Next criteria - display caseback. This really narrows down the selection as most Speedmasters come/came with solid casebacks. there's no denying the mystique of Omega's Seahorse stamp/medallion. There's also no denying the visual appeal of a nice manual movement. Omega chose well with the Lemania-based 321/861 for the Speedmaster and I definitely want to see it! As a matter of fact, the only serious member of my humble collection with a solid caseback is my Rolex 16600 Sea Dweller. And I don't need to see the 3135 inside of it, to be quite honest... ;) No to mention, putting a display caseback on a saturation diver's watch is... well, absurd. We won't necessarily be having that same argument with the 50M Speedmaster. Yes, yes, no antimagnetic-iron "dust cover"... I get that.
Then, there's the simple question of price and availability... . Let's just say I wouldn't turn down a 1985 Apollo XI numbered reference with the bragging rights of having the first Speedmaster with display back. Finding one however, is another story...
Down to Business
So let's summarize... Speedmaster Professional, displayback and Hesalite crystal. And available. And preferably affordable. This leaves me with...
345.0808/3352B (& variants)
3592.50 (& variants)
3572.50 (in Gilt 863, Rhodium 1863/Tritium & 1863/Super-LumiNova).
Of the above, the 3572.50 with Rhodium 1863 and Super-LumiNova is the most common (available). Honestly-speaking, if I can't have the first (1985 345.0808 Apollo XI numbered), I'd just assume have the more "functional" variant and that would be a Rhodium finish and active Super-LumiNova hands.
Hence, a 1997-2003 3572.50.
The right watch will find you...
I had already mentioned here and elsewhere that I was on the hunt for a SMP w/display-back. There were (and still are) a number available online, but whenever possible, I prefer to buy locally, to actually handle the piece in question. I came across a couple of 3573.50s (as well as 10x as many 3570s) but not a one 3572.50. Last week I happen to be passing by one of my dealers and figured I'd pop in to see if anything interesting had come in. I lightly brush up against a guy just heading out of the store, a guy that had just traded his Speedmaster for a Daytona... his 3572.50... ! Unbelievable. A 2000, "77.01mio" in very good condition with card, documentation and original box. A good friend of mine as well as mentor in horology often says, "the right watch will find you"... . Well, it can't be all that far-fetched as this was the second time I've had such crazy luck! All in all, I would say it's been a great introduction to the Speedmaster and I look forward to enjoying my "Professional Rhodium" while embarking on the search for the next piece... !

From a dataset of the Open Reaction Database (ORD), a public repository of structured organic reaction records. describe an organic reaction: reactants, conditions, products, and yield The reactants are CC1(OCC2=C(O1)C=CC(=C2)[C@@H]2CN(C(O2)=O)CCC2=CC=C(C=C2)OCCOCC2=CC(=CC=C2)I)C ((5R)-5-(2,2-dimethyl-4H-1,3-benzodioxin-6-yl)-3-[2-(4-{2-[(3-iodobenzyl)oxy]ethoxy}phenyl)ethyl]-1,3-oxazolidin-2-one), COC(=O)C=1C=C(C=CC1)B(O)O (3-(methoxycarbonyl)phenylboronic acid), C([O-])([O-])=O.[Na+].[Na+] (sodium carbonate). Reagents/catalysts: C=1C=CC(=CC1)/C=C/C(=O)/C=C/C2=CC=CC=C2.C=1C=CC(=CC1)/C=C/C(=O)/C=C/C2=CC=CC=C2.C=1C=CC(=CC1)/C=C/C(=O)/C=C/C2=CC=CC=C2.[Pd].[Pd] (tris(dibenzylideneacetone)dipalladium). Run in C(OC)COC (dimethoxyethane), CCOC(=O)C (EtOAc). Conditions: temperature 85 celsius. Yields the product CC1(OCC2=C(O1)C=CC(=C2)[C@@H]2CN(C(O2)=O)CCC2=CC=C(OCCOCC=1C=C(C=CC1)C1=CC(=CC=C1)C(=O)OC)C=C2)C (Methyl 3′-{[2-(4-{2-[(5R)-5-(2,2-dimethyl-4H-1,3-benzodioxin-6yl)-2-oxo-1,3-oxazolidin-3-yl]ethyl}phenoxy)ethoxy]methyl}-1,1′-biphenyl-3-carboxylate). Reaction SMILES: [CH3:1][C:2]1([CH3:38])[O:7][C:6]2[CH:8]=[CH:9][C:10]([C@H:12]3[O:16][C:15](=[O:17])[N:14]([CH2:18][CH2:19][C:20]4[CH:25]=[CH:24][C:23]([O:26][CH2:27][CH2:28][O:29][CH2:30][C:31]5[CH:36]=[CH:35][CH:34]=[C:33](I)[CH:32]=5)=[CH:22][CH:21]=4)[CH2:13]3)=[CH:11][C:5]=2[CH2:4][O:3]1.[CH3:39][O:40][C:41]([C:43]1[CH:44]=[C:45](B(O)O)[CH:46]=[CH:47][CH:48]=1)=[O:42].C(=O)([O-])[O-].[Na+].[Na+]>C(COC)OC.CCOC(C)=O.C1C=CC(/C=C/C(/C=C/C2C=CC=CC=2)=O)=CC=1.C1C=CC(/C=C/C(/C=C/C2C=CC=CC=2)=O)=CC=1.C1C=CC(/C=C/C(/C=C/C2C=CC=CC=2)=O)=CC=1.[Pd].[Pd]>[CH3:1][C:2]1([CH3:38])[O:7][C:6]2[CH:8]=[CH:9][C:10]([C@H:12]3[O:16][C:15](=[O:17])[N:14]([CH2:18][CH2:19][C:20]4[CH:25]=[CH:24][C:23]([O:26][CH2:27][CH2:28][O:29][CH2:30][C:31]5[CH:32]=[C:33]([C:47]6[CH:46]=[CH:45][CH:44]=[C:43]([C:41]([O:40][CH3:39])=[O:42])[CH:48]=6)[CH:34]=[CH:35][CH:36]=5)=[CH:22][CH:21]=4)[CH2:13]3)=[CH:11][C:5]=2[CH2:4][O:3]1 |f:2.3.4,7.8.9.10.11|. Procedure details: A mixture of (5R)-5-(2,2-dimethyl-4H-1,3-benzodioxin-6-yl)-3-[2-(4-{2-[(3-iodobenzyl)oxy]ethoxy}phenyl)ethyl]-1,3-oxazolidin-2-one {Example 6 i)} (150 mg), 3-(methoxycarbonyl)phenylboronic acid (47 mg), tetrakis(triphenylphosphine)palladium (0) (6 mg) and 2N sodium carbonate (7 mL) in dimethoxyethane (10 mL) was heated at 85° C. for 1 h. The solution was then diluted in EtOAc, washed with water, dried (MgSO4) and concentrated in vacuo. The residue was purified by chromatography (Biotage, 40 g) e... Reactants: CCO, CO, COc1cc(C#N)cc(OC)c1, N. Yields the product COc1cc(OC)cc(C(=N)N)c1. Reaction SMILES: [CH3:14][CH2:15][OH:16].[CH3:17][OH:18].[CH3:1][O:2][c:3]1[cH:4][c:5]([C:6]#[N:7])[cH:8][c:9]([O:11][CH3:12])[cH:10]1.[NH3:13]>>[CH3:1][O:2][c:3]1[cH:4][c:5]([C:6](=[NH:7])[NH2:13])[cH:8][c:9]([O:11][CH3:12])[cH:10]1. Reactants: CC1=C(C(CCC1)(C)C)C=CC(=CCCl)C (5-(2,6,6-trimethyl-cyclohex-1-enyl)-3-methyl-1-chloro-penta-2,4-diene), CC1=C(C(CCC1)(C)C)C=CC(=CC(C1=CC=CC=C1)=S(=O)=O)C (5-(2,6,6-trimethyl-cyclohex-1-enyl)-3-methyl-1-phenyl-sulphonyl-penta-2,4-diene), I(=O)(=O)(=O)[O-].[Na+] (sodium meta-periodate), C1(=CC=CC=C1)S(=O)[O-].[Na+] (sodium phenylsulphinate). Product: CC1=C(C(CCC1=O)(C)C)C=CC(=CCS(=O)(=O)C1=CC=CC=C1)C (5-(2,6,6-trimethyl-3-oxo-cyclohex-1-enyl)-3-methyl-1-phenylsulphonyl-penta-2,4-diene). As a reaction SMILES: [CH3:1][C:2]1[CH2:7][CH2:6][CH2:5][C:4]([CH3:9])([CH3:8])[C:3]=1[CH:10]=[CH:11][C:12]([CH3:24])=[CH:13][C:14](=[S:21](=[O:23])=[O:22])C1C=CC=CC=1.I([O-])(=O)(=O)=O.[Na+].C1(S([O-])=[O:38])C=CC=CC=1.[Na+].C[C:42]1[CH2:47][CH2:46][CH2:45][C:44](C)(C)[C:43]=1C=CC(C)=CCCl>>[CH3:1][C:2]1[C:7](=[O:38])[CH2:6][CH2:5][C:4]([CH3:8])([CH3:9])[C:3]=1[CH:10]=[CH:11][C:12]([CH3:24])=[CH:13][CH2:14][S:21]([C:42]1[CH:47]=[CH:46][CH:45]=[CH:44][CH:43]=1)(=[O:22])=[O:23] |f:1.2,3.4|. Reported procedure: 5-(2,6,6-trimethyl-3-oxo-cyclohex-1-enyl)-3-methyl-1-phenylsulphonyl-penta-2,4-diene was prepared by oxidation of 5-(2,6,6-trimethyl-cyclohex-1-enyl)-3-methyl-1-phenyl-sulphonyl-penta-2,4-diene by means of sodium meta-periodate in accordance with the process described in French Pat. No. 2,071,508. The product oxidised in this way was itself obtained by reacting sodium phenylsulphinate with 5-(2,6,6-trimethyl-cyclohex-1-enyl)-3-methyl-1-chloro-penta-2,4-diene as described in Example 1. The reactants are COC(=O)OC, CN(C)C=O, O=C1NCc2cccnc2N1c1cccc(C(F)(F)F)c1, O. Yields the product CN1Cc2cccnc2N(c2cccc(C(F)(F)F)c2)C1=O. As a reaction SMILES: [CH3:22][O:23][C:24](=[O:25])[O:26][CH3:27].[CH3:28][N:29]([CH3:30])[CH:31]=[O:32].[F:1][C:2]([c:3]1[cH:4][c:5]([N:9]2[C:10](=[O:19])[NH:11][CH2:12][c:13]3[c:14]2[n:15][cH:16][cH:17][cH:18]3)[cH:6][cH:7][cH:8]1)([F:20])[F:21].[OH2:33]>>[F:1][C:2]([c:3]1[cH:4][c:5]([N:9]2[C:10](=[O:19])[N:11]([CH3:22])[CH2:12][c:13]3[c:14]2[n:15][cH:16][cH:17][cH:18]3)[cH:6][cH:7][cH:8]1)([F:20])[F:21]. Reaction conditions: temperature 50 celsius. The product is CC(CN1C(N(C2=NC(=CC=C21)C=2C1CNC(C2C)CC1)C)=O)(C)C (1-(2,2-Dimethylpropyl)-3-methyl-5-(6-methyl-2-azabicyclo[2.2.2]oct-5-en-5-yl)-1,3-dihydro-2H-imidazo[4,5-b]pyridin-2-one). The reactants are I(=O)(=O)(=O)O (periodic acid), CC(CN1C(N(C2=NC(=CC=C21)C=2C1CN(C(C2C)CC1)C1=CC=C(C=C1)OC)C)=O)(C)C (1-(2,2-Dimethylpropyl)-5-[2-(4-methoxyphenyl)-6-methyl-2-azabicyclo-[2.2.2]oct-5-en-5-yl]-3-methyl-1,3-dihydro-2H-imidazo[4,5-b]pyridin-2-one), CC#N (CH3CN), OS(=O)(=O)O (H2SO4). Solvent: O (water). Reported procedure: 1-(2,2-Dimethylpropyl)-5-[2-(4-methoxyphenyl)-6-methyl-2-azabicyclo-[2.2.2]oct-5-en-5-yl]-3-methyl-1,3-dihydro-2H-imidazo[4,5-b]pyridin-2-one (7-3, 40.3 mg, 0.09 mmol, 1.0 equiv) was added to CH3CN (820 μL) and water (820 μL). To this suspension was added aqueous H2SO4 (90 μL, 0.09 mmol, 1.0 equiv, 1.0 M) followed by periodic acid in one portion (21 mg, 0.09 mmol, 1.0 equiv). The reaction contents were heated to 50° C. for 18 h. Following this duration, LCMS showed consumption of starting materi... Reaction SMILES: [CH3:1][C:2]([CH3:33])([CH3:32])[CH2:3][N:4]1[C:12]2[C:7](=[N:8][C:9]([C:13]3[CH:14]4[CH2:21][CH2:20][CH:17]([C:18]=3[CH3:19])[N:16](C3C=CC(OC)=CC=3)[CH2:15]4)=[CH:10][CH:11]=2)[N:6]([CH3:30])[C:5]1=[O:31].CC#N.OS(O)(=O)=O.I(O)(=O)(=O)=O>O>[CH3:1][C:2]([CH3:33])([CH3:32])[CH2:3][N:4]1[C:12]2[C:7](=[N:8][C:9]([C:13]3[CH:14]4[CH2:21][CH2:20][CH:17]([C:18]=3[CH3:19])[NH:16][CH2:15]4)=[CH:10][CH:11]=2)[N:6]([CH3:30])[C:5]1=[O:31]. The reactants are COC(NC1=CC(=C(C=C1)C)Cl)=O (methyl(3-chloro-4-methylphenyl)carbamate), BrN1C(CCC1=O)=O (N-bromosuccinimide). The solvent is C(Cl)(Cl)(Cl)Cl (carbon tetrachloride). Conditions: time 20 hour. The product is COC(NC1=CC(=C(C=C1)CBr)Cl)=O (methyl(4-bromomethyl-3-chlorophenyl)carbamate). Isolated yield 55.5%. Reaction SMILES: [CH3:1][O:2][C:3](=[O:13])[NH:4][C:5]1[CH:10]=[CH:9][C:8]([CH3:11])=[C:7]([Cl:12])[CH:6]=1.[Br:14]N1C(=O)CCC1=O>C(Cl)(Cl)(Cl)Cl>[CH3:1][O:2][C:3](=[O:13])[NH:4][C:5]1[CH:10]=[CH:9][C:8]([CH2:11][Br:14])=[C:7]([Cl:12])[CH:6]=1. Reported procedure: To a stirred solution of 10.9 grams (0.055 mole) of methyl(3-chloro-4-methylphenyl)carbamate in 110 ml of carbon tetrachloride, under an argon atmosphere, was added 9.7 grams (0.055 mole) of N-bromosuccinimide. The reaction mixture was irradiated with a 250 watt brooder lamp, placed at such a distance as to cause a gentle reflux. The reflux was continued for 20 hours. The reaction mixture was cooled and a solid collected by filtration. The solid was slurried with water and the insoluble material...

click-the-pics for hi-res goodness
Chronograph function off...
Chronograph function on...
Lest we forget, there's a really great story that goes along with this watch...